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Tuesday, September 15, 2020

Socks

Rose City Rollers

I have a finished pair of socks!  They're just short, little socks, but they're socks.  They were also more involved than they should have been, through no fault of the pattern.  Sit back and let me tell you a story!

For years I've been making the Footie Socks for sleep socks.  They are just enough sock to keep my feet warm when the temperatures drop but not so much that my feet get hot.  Unfortunately, some of the socks relax a bit too much when I wash them (drying doesn't seem to snap them back) and they tend to fall off my feet under the covers.  When I saw the Rose City Rollers sock pattern, I thought those might work better.  They come up higher on the top of the foot and even have a little cuff around the ankle.  I think this might help the socks stay on, even if the yarns relax a bit.

So I went to my basket of possibilities (the basket I put leftover yarn skeins that are partially used, but still have 50% or more of their yardage) and grabbed some Hue Loco MCN/Vintage Sock in Dodecahedron, leftover from a pullover I made a couple of years ago.  I tossed the sock project in the car when we took Caleb to school, but once I got started I stopped looking at the pattern.  The pattern calls for a traditional heel flap but I did a Fish Lips Kiss heel (short rows) instead.  In a typical 100% wool or wool/nylon blend sock yarn I think it would have worked out just fine.  Unfortunately, this particular yarn (80% Merino, 10% Cashmere, 10% Nylon) doesn't have as much elasiticity as my usual sock yarns.  With my high arches (and insteps) and the lack of a gusset at the heel turn, they were really snug across the instep.  

I went ahead and finished the first sock though and as I knitted towards the toe, I started to figure out there was something going on.  95% of all the socks I've knit for myself have 64 rounds between the heel turn and the toe decreases.  This works out whether the socks have a traditional heel flap or a short row heel.  Occasionally I get a pair that needs only 60 rounds and a couple have needed 68 rounds, but the vast majority have 64 rounds in that section.  These socks?  78 rounds!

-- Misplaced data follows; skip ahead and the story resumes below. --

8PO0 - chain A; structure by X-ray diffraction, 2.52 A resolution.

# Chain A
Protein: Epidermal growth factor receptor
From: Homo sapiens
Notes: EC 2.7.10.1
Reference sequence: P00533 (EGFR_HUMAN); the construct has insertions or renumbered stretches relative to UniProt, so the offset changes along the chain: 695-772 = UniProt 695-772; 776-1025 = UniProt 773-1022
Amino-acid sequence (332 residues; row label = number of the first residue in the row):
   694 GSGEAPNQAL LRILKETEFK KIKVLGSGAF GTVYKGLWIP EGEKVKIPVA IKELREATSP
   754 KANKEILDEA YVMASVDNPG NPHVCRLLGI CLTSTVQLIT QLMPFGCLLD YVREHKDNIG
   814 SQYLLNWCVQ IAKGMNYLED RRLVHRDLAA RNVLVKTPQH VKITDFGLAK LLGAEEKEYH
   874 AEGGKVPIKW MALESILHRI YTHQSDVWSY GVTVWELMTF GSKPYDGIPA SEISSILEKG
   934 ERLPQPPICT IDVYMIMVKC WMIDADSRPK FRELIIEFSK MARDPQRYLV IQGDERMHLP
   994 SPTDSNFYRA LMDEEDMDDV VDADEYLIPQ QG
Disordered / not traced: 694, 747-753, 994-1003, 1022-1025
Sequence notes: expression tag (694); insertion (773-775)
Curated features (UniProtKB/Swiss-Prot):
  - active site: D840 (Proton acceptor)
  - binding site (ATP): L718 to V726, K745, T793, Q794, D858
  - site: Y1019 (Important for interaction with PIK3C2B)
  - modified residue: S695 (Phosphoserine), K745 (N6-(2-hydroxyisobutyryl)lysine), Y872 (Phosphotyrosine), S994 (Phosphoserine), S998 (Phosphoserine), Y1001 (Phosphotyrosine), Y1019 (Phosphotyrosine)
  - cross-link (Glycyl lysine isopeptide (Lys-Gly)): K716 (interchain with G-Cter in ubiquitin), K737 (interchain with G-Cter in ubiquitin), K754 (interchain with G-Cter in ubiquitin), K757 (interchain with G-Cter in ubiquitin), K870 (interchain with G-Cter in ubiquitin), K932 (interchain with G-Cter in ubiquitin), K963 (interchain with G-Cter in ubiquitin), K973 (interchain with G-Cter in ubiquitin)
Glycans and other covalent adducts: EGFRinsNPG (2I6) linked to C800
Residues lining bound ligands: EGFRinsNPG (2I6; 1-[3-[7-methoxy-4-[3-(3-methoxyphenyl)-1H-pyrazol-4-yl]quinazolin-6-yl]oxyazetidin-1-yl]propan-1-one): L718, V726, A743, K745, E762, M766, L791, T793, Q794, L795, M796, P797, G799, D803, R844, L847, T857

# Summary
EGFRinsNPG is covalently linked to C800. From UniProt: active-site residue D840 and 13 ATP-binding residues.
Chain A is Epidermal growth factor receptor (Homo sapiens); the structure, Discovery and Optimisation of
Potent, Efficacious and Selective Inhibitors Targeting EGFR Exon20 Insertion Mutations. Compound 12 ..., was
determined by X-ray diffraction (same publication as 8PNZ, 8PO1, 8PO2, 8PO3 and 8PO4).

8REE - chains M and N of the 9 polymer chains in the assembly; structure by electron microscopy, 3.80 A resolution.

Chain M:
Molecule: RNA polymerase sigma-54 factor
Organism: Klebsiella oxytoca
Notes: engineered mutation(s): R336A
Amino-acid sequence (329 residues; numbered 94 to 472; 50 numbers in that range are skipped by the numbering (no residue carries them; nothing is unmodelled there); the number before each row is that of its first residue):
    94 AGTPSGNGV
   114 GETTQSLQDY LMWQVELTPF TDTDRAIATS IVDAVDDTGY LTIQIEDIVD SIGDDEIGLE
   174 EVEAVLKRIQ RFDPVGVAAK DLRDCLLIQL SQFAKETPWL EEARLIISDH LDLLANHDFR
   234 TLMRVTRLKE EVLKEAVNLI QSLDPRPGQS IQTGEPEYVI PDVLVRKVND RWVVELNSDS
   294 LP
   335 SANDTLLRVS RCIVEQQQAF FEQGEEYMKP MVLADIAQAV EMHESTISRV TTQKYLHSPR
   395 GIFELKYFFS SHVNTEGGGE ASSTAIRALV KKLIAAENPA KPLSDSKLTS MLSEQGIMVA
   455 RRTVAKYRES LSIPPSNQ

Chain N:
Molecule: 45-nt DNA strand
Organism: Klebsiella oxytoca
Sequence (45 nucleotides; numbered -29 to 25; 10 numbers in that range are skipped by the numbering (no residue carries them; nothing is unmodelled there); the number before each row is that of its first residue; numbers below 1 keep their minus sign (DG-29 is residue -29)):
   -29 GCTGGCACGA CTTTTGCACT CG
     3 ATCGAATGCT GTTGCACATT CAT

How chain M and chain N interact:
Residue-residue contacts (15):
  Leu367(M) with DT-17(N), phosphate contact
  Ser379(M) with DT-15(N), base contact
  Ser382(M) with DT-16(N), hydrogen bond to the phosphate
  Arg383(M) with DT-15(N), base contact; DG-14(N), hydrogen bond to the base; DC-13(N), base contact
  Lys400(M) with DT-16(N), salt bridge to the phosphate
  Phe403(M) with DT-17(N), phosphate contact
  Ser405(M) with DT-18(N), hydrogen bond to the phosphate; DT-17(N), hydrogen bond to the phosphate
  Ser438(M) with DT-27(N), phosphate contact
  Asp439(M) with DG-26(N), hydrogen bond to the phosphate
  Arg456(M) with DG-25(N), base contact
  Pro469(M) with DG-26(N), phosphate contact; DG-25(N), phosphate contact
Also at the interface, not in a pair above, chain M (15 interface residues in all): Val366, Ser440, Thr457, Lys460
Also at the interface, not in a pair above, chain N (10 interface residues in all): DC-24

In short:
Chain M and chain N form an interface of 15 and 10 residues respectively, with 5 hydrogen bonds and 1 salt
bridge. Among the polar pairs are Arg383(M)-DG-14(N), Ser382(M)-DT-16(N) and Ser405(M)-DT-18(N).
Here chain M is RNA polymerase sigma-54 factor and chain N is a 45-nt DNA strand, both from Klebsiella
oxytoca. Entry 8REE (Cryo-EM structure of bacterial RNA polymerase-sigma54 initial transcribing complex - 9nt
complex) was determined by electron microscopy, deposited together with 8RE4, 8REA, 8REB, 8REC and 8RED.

At this point I realized that the problem might have to do with the yarn.  I've only knit two other pairs of Merino/Cashmere blend socks and this was the first time I used this particular yarn base for socks, so I don't know if they all have a little less bounce or if it's this specific base, so I decided the best thing to do would be to start over and re-knit the sock.  This time through I did the traditional heel flap as the pattern calls for and the instep fits better.  It still took 78 rounds to get to the toe decrease, but I have a pair of really soft and beautiful socks that fit now.  I'd like to knit another pair using a more traditional sock yarn, and I haven't slept in these yet, but I know now to keep an eye on these luxury blends because they're different from traditional sock yarns.


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